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Turmeric and Your Kidneys: Is the Spice Bad for Kidney Health?

Anyone whose taste palate extends past the desire for bland, flavorless food has likely encountered turmeric in one meal or another. This iconic yellow spice has been consumed for thousands of years due to its apparent health benefits and notable flavor profile, and ancient Ayurvedic and Chinese medical practices have utilized turmeric in the treatment of a variety of health problems, including digestive issues and skin diseases. 

A quick trip to the health section of any local supermarket will reveal a plethora of turmeric supplements available for public consumption on account of their proven positive health effects, but there still remains room for discussion regarding the potency of turmeric and its full range of capabilities. One area that is worth further discussion happens to be the effects turmeric has on kidney health, and whether or not it is actually bad for your kidneys.

While science is constantly evolving as more and more research is conducted every day, I’m here to present the facts on what we currently do know regarding turmeric. Kidney problems can occur due to multiple different factors, resulting in an array of symptoms that may or may not be remedied via turmeric. While certain conditions may benefit from supplementing with turmeric, the spice shouldn’t be viewed as an elixir with the ability to cure every ailment. 

Focal points of this article will include the following: 

  • Why turmeric is a positive influence on your health
  • Turmeric’s relationship with kidney health (is the spice bad for your kidneys?)
  • What to expect when taking turmeric supplements

How Does Turmeric Work?

If you think sprinkling a little turmeric powder onto every dish you eat is going to be the ultimate remedy to your ailments, then you would be sorely mistaken. While incorporating the spice into your typical meals may offer a small boost to your overall health, the true potential of turmeric lies in its supplemental form, where a high enough dosage is consumed to truly reap the benefits of its active ingredients, curcumin. 

Basically, every positive quality associated with turmeric consumption is thanks to curcumin, a phenolic compound that is attributed with giving the plant its bright yellow coloration. Research indicates that curcumin possesses many properties that are beneficial to overall wellness. Among the positive characteristics curcumin exhibits are antimicrobial, antioxidant, hypoglycemic, and anti-inflammatory effects. 

Compared to many other medications, curcumin is relatively safe and can be tolerated in high doses. However, one unfortunate drawback about this compound is its lack of bioavailability, which refers to how much of a substance your body can adequately absorb. Curcumin’s poor bioavailability means that the full extent of turmeric’s capabilities cannot be appreciated by the body. 

While this is certainly not ideal, there is a workaround to low absorption by way of piperine, an active compound found in black pepper. Combining piperine with turmeric or curcumin can increase its bioavailability by up to 2,000%, so be sure to check the label of supplements for piperine before you buy.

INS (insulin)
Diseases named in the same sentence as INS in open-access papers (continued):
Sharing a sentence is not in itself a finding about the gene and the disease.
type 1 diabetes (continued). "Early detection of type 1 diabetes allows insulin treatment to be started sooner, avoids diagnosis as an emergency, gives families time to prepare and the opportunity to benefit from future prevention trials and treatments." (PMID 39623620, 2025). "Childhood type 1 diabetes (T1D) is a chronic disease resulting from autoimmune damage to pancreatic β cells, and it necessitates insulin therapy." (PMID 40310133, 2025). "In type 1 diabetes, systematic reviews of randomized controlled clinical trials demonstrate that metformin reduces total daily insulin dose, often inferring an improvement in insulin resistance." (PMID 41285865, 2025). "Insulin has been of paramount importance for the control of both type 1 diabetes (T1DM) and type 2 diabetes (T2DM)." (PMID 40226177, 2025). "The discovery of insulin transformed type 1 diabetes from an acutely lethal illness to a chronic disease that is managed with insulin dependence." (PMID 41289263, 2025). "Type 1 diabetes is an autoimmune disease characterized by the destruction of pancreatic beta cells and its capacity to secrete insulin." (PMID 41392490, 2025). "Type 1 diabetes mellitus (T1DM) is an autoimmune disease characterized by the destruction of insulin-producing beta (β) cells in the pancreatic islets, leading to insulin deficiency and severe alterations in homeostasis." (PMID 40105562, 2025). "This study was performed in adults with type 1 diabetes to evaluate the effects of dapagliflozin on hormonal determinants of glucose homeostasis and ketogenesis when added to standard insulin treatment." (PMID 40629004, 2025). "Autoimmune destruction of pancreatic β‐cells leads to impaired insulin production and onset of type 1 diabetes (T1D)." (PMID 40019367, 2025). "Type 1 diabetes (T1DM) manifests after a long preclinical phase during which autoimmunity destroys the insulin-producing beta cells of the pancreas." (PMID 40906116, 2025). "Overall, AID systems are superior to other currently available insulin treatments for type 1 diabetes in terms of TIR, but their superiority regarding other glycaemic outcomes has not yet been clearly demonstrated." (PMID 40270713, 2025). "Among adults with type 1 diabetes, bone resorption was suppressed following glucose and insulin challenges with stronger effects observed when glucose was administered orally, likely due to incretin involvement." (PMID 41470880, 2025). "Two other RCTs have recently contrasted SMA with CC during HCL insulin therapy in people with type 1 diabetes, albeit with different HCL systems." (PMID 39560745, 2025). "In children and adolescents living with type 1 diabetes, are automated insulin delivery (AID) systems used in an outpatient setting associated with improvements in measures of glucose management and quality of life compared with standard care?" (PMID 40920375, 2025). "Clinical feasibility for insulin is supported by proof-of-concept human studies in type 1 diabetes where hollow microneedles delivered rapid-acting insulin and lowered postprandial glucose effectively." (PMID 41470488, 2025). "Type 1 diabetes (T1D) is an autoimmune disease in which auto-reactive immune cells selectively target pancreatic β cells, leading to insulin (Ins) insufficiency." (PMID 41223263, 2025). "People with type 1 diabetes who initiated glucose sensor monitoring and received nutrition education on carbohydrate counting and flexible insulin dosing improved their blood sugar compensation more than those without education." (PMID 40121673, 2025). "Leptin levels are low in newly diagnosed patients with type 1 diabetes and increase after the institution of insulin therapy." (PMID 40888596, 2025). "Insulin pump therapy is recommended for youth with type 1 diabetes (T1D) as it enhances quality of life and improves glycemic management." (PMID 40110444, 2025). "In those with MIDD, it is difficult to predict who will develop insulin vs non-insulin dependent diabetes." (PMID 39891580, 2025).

An individual grabbing their lower back
While turmeric’s reputation is in good standing with the medical community on account of its potent effects, what does the research say about whether or not turmeric is bad for your kidneys? 

The Negative Side of Turmeric 

As with any medication or supplement, certain risks come with its consumption which you should be made aware of before deciding if it’s the right choice for you. While none of these potential problems are specific to the kidneys, they can impact your overall health and cause even more issues for you to deal with. 

Possible risks to keep in mind when considering turmeric curcumin include:

  • Headaches, dizzy spells, diarrhea, nausea, and acid reflux are all mild side effects that may occur
  • Turmeric can aggravate certain stomach issues, and gastrointestinal disorders may not react well to excess curcumin
  • Iron absorption is limited through turmeric, so it’s best to avoid turmeric if you take iron supplements 
  • Certain medications and turmeric do not mix well together such as antidepressants, antibiotics, cardiac medications, blood thinners, antihistamines, and chemotherapy treatments
  • Don’t take turmeric if you have a bleeding disorder since it functions as a blood thinner
  • People with diabetes who take medication may want to steer clear of turmeric supplements because turmeric can interfere with the medicine and result in dangerously low blood sugar levels
  • Pregnant or breastfeeding individuals may eat turmeric in small amounts, but they should not take turmeric supplements as the supplements could stimulate contractions of the uterus and cause further birth complications
  • Individuals who experience issues with kidney stones may want to hold off on taking turmeric supplements, as curcumin can lead to the formation of new kidney stones

Is Turmeric Bad For Your Kidneys?

A shocking statistic reveals that around 14% of American adults live with chronic kidney disease, and that doesn’t even account for the various other kidney problems that many deal with on a daily basis. With so many struggling with the adverse effects of unhealthy kidneys, it’s no wonder there’s been a resurgence of discussions surrounding turmeric and its potential influence on the kidneys.

As it turns out, scientific research appears to back up claims of turmeric being an effective supplement to take when dealing with kidney problems. From increasing the presence of beneficial gut microbes that limit toxicity to protecting the body from free radicals caused by oxidative stress, curcumin offers a lot of positive potential for your kidney health. 

Exploring the Effects of Curcumin in Relation to Chronic Kidney Disease and Related Kidney Conditions

Findings from a 2014 study reveal that there may be a link between curcumin and chronic kidney disease. The leakage of cytokines and other pro-inflammatory compounds in the gut can result in the development of certain health concerns by increasing intestinal permeability.